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NAVAL ARCHITECTURE.

CHAPTER I.

Qualities sought in a ship.

THE qualities sought in a ship depend mainly on the fact, that the ship, with her burden, has to be safely and steadily carried by, and propelled through, the water, her movements being at all times under control. Setting aside, then, for the present, the qualities of strength and durability, the qualities of a ship which conduce to her efficient support by and propulsion through the water may be thus summed up

Buoyancy, to enable her to carry her burden without either sinking too deep in the water, or floating too lightly on it.

Stability, that she may tend to "right herself" when disturbed from an upright position, and may never, under the action of winds, waves, or other disturbing causes, deviate further from that position than is consistent with convenience and safety; and also, that her movements may neither be so extensive nor so abrupt as to strain or damage her structure or contents.

Speed sufficient for her purpose, with due regard to economy in the means whereby such speed is obtained.

The quality of working well, which it would be difficult to find any single word to express. In a vessel propelled by steam alone, it consists chiefly in ready and quick answering to the helm; in a sailing vessel, it embraces also "weatherliness," and the performing of various manoeuvres with promptness and certainty.

All those qualities depend mainly on forces exerted between the ship and the fluids by which it is surrounded-viz., the water and the air; and therefore the means of obtaining them depend to a great extent on principles belonging to the sciences of hydrostatics, or the balance of fluids, and hydrodynamics, or the motion of fluids. The practical application of those branches of science is commonly known by the term "hydraulics."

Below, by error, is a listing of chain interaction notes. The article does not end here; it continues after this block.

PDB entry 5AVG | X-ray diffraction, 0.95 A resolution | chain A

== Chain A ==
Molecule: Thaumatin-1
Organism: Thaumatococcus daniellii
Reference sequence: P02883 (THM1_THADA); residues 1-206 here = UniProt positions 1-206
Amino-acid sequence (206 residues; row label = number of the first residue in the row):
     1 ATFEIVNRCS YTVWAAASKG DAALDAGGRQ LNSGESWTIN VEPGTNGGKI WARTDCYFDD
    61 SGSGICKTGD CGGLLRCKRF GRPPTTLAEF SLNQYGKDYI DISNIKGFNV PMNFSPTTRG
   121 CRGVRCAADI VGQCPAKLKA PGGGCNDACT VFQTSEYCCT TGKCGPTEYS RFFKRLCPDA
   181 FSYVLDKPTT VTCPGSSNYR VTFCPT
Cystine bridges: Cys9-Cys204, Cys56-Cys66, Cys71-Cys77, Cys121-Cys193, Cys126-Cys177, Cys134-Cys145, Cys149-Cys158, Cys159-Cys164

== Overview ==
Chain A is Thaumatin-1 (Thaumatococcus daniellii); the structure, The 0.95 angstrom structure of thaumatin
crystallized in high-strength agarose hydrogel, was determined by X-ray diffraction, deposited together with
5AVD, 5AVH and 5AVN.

Besides knowing how to obtain separately each of the qualities that are sought in a ship, it is necessary that the naval architect should know how to combine those qualities in the manner best. suited for the use to which the ship is to be applied, and how to insure that the means adopted for obtaining one of them shall not be injurious to the others. This is the kind of knowledge whose application constitutes Design in naval architecture.

The following seven chapters will be devoted to a general account of the principles to be observed in designing a ship, leaving the details of their application to be explained further

on.

CHAPTER II.

Buoyancy-Displacement.

THE buoyancy of a ship depends on the following principles : I. That in order that a body may remain steady in a given position, the forces acting upon it must be balanced; which, in the case of there being two forces, means that they must be equal, and directly opposed, to each other.

II. That a body plunged into a still fluid is urged downwards by its own weight, and pressed upwards by the fluid with a force equal and opposite to the weight of the volume of fluid which the body displaces.

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III. That consequently, in order that a given body, such as a ship, may float steadily in a given position in smooth water, the weight of the volume of water displaced must be equal to the weight of the body; and the total upward pressure of the water,